Video educates kids on women in sports

Kristin Gustafson

“You throw like a girl.”
This used to be an insult. But the University is trying to change that with a women’s sports video and curriculum mailed out to every Minnesota secondary school.
If it is any measure of success, 200 ninth-graders from Minneapolis’ DeLaSalle High School, who have seen the new educational tools, flooded the University’s Aquatic Center on Wednesday to help with a mailing kickoff.
Many said they liked the 23-minute, award-winning video, which told the history of women’s sports and showed barriers that were overcome for the passage of Title IX in 1972 — a landmark decision that opened the door for women athletes.
“That this generation of girls take for granted and have a sense of entitlement with respect to participation in sports, that’s a wonderful thing,” said Mary Jo Kane in the video.
Kane is director of the University’s Tucker Center for Research on Girls and Women in Sport that explores how sport, recreation and physical activity affect the lives of girls and women.
“I think the downside of that is that they take it for granted and that they have a sense of entitlement and that they do not know their history,” Kane said.
The video “Throw Like a Girl: A Revolution in Women’s Sports” and its accompanying curriculum meets the University’s community outreach and public service mission.
The video is designed to teach students about the events leading to Title IX’s passage; the impact of how the media portrays women in sports; the physiological, psychological and sociological implications of young girls and women participating in sports; and important state and national women’s sports figures.
KARE 11 (NBC) television paid for and produced the video. The Minnesota Lynx sponsored its reproduction.
Kane said passage of Title IX transformed women’s and girls’ access to sports in a matter of one generation.
The 1972 federal law prohibited discrimination on the basis of sex in education programs and activities, including athletics, at any school receiving federal money. The law mandates equity in federally funded educational institutions, including public high schools and the University.
Before Title IX legislation, 30,000 high school girls played sports nationally. Now 3 million play. One in 27 girls played high school sports before the law passed. Now one in three girls participate.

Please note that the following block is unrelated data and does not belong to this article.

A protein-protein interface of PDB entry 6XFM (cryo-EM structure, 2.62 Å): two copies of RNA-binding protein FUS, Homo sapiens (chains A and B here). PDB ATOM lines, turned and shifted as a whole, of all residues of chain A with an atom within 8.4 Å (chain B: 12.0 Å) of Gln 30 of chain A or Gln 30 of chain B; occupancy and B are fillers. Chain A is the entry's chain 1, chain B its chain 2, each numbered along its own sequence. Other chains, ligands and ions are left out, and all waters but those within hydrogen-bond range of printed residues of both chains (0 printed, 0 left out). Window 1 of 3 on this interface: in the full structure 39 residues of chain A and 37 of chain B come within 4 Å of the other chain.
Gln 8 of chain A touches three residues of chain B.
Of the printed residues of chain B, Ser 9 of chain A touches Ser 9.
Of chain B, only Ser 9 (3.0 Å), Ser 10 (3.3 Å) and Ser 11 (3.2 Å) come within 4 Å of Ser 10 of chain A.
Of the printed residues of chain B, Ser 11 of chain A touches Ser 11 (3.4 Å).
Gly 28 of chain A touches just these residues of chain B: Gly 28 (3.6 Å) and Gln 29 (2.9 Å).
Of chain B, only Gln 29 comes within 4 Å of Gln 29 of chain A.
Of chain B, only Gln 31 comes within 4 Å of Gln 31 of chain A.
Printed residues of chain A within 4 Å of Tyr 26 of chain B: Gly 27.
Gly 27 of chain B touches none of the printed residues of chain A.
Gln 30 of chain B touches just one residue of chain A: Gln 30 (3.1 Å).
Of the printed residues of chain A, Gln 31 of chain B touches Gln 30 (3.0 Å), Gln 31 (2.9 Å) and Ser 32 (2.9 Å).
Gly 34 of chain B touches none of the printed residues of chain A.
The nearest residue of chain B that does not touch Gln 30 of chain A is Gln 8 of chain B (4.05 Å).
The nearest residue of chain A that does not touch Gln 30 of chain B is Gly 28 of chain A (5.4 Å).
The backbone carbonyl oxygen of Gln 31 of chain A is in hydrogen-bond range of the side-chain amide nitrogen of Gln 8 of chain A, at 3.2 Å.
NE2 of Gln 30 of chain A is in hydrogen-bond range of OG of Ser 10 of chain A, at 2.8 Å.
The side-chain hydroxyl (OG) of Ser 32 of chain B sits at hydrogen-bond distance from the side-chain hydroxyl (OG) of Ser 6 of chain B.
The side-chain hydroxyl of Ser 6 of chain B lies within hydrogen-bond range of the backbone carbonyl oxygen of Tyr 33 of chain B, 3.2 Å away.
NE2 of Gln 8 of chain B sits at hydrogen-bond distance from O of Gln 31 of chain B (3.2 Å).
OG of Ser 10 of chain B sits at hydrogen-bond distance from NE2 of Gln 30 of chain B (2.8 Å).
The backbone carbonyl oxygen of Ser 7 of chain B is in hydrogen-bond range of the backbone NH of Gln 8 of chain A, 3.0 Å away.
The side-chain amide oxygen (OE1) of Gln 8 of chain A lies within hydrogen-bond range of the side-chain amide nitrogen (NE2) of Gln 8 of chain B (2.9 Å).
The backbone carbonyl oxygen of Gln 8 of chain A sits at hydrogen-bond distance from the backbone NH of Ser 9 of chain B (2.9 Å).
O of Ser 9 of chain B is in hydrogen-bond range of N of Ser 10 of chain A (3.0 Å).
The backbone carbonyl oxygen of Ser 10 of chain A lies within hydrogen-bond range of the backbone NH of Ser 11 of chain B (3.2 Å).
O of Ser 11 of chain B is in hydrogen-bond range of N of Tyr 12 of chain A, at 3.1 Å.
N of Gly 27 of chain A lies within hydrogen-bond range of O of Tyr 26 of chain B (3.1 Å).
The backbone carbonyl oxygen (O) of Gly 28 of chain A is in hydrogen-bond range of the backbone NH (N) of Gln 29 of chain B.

Scholarships for female athletes did not exist before Title IX. Now, 30,000 women receive athletics scholarships nationally.
“We really have gone from hoping for a team to hoping to make the team,” Kane said.
Though the students enjoyed the free pizza served at the kickoff event, many said they understood the video’s significance.
Brianne Carmichael plays basketball and track at DeLaSalle. She liked the video because it “showed women in action on the court instead of portrayed as beautiful, like models … and it showed the females instead of the males and the actual, true meaning, of ‘throw like a girl,'” Carmichael said.
Another ninth-grader, Cherish Gibson, said she planned to play basketball, volleyball and tennis next year. “I’m just happy I was born in 1985 so I do have the opportunity to play sports,” Gibson said.
Gibson said the video showed images of women who were “sheroes.” She explained her use of this word.
“Heroes has the he in front of it … I like the word sheroes … because it is saying he is not the only hero, she can be a shero as well.”
Lucas Hoch, another DeLaSalle student, said he liked the video because it showed how girls are equal.
Professional basketball players Andrea Lloyd-Curry and Angie Potthoff told the ninth-graders Title IX gave them more opportunities than those before them.
Lloyd-Curry said the video tells her life story as she was called a tomboy because she liked sports and was warned against sweating.
Potthoff said professional women’s basketball has broken new ground and paved the way for others. “Next year we’ll possibly have professional women’s soccer and professional women’s hockey … and it is only going to get better,” she said.
Pat Miles, weekday KARE 11 anchorwoman, said in the video’s introduction: “When I was growing up, throwing like a girl was derogatory slang. It meant you were uncoordinated, weak and couldn’t compete with the boys. In fact, any young girl who had strength and speed and used it was labelled a tomboy boy. But today, more than 25 years after Title IX and a push for gender equity, we call those same girls athletes.”
The video has already won a regional Radio Television News Directors award in the documentary category and a national American Women in Radio and Television’s “Gracie” award in the sports category.
KARE 11 television put up the $10,000 and the production needed for the video, said managing editor Jane Helmke. “The media, often times, are the ones who reinforce some of the negative images … but I also believe that we can empower, educate and bring positive images to you,” she said.

Kristin Gustafson welcomes comments at [email protected]